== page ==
Oyster farmers are in damage control across the Hastings after flooding has decimated stocks.
Armstrong Oysters owner Brandon Armstrong met with NSW Premier Gladys Berejiklian and deputy premier John Barilaro during a ministerial visit to the Hastings on March 26.
"We welcomed the visit after what we have gone through over the last week. We just wanted to make them aware of our concerns and ask for assistance in the form of grants," Mr Armstrong said.
"If we can get a grant for farmers or small businesses to take up, that would be great. The flooding was devastating for us oyster farmers and just caught us out.
"We have had a terrible run with no sales even before the rain and now flooding, that could make a lot of businesses really struggle.
"It's difficult. I have 15 employees and I want to keep them on. I've asked (the Premier) if we come up with some kind of subsidy or trainee program."
The flood impact will mean local oysters will be limited or unavailable over the traditionally busy Easter weekend in April, said Camden Haven's Rockin' Oysters owner James Wood.
"Farmers are just focused on cleaning up at the moment. I think it might be several weeks yet before we know if it will be the end for some farmers," Mr Wood said.
"There won't be any local oysters for Easter but people will potentially buy some from the south and bring them up. There won't be a harvest out of either (Hastings or Camden Haven) rivers for at least 21 days.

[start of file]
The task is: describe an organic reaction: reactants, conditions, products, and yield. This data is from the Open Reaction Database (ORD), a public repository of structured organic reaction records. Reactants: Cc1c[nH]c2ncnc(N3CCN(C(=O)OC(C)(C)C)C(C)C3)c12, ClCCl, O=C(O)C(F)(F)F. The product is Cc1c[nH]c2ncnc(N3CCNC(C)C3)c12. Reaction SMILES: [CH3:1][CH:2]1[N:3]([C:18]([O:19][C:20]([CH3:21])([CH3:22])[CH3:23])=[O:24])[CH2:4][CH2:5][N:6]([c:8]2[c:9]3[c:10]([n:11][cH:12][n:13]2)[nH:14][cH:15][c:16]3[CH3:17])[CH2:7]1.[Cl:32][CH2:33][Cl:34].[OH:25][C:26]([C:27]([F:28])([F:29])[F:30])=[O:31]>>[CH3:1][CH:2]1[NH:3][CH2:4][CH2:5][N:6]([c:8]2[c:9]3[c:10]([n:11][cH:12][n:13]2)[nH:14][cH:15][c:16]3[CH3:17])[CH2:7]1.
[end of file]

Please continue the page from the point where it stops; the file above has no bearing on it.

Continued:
"The support that is being shown from other farmers is a testament to the community, it's fantastic. If we can help each other out, potentially the quicker we can get back on our feet."
Oyster farmers were already struggling after recent sewage spills in the Camden Haven River and Nambucca River forced 21 day mandatory closures in February.
Ewan Bale from Port Pearler Oysters said extreme changes such as lowered river salinity or sewage spills have a massive impact on oyster health and the livelihood of growers.
"Even before this event Port Macquarie, Camden Haven and Forster have had trouble with water quality. We have had sewage spills, flooding and sewage spills again," he said.
"It's going to be sometime before we can sample again. Our industry is very dependent on good water quality because the oysters are so sensitive."
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